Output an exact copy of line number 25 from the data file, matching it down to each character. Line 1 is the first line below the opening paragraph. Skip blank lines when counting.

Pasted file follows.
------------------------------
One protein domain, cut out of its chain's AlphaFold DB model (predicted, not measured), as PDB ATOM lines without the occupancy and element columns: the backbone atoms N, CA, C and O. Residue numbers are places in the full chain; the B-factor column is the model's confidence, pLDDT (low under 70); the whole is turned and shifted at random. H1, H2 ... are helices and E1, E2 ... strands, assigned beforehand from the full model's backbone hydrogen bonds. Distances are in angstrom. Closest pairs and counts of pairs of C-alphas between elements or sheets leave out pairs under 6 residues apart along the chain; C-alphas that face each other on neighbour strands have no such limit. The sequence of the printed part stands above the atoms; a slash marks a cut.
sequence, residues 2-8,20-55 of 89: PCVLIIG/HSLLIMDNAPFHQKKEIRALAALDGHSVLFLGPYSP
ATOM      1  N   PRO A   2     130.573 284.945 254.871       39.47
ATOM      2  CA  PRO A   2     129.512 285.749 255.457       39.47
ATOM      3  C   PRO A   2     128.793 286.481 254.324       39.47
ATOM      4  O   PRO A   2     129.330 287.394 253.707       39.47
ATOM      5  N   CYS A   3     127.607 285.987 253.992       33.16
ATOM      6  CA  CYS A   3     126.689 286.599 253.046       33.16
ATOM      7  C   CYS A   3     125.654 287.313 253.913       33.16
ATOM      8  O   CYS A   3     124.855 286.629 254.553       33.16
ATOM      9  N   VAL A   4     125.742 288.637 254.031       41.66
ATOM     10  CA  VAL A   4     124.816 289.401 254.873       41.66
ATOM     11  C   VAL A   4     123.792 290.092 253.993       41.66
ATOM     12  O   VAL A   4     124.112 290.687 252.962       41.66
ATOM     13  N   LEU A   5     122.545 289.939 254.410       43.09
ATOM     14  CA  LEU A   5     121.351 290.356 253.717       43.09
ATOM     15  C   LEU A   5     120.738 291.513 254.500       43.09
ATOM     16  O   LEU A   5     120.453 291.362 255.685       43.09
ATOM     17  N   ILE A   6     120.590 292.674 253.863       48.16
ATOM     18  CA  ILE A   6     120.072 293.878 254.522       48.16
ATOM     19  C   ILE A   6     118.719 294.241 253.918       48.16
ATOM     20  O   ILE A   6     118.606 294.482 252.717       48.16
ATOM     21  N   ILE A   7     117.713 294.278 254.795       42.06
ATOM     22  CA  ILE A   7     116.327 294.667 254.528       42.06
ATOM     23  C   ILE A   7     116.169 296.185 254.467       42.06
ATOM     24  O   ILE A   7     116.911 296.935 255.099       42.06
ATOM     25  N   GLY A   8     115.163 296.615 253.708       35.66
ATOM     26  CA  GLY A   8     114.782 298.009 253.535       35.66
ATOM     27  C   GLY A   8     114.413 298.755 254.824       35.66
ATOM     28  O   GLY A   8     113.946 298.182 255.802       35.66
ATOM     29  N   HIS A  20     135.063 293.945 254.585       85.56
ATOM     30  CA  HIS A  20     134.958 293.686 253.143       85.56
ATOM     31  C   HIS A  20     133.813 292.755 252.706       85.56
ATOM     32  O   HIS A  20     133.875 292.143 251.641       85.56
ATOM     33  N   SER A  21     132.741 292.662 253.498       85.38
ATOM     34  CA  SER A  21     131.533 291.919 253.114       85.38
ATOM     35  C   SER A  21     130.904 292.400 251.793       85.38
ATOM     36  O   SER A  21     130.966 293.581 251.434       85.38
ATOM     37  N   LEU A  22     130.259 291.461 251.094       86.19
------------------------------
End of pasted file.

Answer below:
ATOM     24  O   ILE A   7     116.911 296.935 255.099       42.06